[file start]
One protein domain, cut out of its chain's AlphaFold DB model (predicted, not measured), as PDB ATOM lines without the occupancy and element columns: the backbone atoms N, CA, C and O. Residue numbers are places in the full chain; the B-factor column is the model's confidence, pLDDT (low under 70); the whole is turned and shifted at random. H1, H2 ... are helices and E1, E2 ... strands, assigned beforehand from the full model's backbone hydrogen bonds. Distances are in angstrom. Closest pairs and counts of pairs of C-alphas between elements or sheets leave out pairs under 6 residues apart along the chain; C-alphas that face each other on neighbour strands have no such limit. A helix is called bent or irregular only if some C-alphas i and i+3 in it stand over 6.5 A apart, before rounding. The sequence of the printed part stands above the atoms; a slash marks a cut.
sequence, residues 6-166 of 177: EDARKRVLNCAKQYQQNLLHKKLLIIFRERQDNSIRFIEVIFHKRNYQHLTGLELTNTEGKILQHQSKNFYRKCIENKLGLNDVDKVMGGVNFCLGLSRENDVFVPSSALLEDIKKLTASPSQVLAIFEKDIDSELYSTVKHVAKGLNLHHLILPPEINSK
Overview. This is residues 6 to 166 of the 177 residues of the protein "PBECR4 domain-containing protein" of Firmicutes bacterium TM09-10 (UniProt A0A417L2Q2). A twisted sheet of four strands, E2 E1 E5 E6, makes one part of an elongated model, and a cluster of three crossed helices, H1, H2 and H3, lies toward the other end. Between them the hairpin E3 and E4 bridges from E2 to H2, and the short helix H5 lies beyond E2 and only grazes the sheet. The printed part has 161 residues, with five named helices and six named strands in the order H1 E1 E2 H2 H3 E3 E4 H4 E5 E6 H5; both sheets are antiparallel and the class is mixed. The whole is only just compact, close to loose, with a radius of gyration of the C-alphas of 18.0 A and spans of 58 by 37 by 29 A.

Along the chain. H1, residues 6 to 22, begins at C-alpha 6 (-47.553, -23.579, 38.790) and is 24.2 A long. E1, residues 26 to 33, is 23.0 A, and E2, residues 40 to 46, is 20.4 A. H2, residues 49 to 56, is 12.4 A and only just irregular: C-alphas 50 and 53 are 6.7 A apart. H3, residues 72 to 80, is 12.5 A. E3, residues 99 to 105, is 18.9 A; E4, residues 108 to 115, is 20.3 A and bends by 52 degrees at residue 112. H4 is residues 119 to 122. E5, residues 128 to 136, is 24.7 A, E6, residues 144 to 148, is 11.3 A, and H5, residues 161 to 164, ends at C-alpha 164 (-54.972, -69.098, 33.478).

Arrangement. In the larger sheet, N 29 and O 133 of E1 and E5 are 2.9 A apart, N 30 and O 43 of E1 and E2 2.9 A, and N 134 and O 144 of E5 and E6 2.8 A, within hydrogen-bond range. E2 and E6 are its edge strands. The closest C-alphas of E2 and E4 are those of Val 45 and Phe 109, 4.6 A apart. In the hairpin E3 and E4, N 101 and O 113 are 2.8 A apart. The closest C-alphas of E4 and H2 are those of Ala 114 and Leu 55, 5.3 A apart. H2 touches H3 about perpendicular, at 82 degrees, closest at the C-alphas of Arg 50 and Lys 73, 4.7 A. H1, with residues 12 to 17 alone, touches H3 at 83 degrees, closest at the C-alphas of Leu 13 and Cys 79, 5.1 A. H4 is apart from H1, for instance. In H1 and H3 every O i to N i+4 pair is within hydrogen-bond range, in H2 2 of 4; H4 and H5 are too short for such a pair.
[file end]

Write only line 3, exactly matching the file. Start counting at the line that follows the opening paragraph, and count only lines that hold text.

Along the chain. H1, residues 6 to 22, begins at C-alpha 6 (-47.553, -23.579, 38.790) and is 24.2 A long. E1, residues 26 to 33, is 23.0 A, and E2, residues 40 to 46, is 20.4 A. H2, residues 49 to 56, is 12.4 A and only just irregular: C-alphas 50 and 53 are 6.7 A apart. H3, residues 72 to 80, is 12.5 A. E3, residues 99 to 105, is 18.9 A; E4, residues 108 to 115, is 20.3 A and bends by 52 degrees at residue 112. H4 is residues 119 to 122. E5, residues 128 to 136, is 24.7 A, E6, residues 144 to 148, is 11.3 A, and H5, residues 161 to 164, ends at C-alpha 164 (-54.972, -69.098, 33.478).